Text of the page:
I also know that people see different hues differently. I've had endless discussions with my wife on pink vs. purple. I guess that's why the Royal Horticultural Society in the UK has their standardized color charts.

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    1. They got red right--finally. Maybe magenta is next. It seems like it reflects a lot of light--maybe that is the problem. The sensor can't handle it.

      'Young Lycidas' does have purple shades that don't show up on the camera.

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  5. How long have you had your woolly blue curls?

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    1. Planted May of 2014--not the right time to plant, but it's done well.

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    2. Amazing. I have tried them a few times, and mine have never lasted more than a few months. Congrats!

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    3. After the planting I read that this plant is considered a "pioneer plant"--one of those that appears when all plants are somehow removed from an area (like wildfire?)--native lupines are another example. They are nitrogen-fixers--they are there for a few years, then other plants move in. Perhaps because mine went into a cleared-out area, it had success. It wasn't anything I did intentionally.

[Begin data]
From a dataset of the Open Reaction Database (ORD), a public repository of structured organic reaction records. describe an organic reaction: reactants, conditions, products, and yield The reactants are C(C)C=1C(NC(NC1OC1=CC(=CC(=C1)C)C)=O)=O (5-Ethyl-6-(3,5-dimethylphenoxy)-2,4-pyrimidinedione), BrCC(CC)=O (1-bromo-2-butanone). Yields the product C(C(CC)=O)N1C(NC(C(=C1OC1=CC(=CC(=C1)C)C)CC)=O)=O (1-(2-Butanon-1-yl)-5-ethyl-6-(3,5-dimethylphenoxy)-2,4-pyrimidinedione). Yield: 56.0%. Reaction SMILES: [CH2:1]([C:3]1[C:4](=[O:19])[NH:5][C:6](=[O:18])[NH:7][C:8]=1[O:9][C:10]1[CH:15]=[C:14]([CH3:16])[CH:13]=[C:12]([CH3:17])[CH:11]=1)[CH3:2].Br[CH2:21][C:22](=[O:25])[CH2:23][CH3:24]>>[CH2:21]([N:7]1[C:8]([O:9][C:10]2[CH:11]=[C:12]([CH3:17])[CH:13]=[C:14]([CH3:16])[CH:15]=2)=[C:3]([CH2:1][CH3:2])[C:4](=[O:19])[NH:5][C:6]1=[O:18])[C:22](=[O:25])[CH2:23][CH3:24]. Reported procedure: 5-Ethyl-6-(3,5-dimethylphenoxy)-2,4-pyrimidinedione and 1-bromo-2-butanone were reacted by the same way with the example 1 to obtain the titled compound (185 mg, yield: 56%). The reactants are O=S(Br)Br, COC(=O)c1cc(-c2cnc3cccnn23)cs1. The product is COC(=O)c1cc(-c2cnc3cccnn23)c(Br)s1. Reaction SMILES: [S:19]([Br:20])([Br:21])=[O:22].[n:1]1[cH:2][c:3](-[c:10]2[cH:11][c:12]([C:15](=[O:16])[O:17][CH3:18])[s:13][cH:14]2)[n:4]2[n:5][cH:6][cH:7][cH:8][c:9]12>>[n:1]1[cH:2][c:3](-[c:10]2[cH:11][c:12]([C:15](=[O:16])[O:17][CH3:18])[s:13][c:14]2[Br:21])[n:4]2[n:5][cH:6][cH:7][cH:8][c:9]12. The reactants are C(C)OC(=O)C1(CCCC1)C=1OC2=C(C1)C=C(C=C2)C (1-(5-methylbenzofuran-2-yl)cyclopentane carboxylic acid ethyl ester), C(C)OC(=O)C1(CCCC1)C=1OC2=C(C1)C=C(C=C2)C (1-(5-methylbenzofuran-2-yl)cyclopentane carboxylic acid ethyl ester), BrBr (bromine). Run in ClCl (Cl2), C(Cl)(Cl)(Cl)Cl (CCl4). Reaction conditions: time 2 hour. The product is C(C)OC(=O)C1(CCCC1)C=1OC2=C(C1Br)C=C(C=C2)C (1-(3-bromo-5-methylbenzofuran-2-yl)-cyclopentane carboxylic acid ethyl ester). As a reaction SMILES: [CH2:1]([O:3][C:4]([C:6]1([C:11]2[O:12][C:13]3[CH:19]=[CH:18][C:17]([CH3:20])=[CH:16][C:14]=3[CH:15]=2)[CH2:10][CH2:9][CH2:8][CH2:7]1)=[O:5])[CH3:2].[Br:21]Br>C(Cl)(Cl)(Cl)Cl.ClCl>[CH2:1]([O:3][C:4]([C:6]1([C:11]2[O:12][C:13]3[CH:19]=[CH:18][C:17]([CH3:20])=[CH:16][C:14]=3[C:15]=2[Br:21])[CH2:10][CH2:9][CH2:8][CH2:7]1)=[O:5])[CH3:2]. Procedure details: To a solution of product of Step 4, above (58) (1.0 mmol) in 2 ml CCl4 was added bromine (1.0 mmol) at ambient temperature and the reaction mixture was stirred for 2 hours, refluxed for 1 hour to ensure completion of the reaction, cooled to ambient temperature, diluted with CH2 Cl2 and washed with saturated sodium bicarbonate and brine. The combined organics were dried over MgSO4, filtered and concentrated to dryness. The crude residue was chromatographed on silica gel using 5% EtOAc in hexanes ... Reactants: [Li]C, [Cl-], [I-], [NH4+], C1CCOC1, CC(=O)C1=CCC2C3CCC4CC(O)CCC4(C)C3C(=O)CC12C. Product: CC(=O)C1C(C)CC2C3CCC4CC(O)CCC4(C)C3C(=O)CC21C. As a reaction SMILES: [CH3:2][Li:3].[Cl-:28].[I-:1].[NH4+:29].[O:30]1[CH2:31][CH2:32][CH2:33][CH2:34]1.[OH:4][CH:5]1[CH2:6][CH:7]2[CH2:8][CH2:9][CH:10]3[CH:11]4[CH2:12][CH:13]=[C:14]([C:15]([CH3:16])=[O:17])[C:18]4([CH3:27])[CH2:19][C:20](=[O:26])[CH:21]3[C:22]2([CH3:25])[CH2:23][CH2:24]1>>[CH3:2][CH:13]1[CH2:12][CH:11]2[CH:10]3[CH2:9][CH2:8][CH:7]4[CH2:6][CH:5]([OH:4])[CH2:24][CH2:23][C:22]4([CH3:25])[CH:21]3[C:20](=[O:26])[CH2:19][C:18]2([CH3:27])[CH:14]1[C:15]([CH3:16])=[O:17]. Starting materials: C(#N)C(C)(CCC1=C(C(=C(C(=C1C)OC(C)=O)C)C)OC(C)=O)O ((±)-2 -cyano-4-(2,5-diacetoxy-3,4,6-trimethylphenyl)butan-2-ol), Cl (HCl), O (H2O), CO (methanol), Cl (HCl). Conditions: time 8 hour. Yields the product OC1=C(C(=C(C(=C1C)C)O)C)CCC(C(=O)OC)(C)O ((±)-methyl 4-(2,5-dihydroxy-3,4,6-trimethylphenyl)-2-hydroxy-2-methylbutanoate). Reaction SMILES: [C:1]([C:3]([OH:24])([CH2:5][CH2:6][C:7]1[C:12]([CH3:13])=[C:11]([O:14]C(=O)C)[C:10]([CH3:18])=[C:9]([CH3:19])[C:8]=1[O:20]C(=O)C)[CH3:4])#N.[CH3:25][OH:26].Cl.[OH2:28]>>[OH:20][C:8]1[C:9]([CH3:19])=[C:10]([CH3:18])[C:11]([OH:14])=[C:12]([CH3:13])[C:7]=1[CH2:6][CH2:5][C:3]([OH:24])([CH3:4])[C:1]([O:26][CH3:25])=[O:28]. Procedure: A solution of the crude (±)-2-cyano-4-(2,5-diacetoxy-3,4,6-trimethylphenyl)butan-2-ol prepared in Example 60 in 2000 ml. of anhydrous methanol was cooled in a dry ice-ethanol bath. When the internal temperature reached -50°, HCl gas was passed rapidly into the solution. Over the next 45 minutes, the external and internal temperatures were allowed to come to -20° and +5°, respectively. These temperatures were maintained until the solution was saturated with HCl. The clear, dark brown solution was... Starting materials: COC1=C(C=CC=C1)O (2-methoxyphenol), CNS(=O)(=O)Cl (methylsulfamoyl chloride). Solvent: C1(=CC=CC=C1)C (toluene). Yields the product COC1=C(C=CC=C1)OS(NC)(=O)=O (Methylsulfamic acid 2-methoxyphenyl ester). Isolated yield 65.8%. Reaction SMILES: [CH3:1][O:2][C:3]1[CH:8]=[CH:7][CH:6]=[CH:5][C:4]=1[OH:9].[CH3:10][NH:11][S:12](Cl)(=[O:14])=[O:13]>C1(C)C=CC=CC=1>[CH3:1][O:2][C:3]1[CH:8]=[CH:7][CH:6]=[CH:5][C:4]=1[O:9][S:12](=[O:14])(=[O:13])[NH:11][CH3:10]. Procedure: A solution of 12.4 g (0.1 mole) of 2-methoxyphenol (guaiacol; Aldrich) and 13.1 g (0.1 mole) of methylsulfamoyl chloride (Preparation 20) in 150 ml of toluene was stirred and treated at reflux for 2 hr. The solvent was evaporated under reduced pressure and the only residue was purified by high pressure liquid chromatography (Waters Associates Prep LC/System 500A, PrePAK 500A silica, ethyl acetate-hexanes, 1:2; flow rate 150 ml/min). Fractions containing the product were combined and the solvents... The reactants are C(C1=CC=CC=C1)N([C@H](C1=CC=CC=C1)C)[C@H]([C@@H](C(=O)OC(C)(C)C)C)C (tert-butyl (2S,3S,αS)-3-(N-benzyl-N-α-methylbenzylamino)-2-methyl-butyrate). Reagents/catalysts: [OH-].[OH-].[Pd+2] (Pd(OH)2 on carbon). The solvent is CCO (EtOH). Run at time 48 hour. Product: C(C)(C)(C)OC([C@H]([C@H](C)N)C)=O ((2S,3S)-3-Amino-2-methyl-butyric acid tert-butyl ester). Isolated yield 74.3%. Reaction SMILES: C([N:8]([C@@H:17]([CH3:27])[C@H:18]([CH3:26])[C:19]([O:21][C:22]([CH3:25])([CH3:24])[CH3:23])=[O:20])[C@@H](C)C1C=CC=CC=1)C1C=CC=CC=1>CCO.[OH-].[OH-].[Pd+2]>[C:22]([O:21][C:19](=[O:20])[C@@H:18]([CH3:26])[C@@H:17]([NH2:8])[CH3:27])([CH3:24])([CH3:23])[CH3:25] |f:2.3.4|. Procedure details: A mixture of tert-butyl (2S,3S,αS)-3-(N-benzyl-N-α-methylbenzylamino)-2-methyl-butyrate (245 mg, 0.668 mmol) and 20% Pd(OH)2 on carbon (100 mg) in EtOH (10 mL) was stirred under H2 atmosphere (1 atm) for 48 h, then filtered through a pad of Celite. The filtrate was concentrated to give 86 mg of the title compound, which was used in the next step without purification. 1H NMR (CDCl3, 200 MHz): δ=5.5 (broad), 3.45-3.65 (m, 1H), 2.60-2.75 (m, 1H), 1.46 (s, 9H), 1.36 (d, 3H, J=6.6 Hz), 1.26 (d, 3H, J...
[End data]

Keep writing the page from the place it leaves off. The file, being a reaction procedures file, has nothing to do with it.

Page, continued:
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  6. Ha ha, you have been a "real" gardener for as long as I have been reading your blog - and, of course, much longerr. That Kalanchloe is so subtly beautiful.

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    1. You are very kind!

      The Kalanchloe has the special quality of looking great on a nasty hot day when everything else looks droopy and bleached out.

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  7. Want to see some gymnastics coming up with names for colors? Read a paint color fan sometime. I love all these coppery tones, whatever you call them.

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    1. Someone's job is to think up paint color names. Can you imagine?

      "So, what do you do for a living?"
      "I think up names for paint colors!"

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  8. Love that Woolly Blue Curls so much. Kept one alive in a too-small pot, gave it to a friend to put in the ground -- now I want to try another one in a much bigger pot. And oh, how I love that (coppery!) 'Vera Higgins.' Survived the New Year's snow without a hitch... the only problem with it is that the White-crowned Sparrows think it's delicious. They'll be leaving for the north soon, so I let them eat away...

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    1. Maybe the sparrows are thirsty? I was hand-watering a rose this morning with the hose and a hummingbird came and drank out of the stream. It's going to be a grim summer.

      One site said if you deadhead WBC promptly it blooms for quite a long stretch--must do that...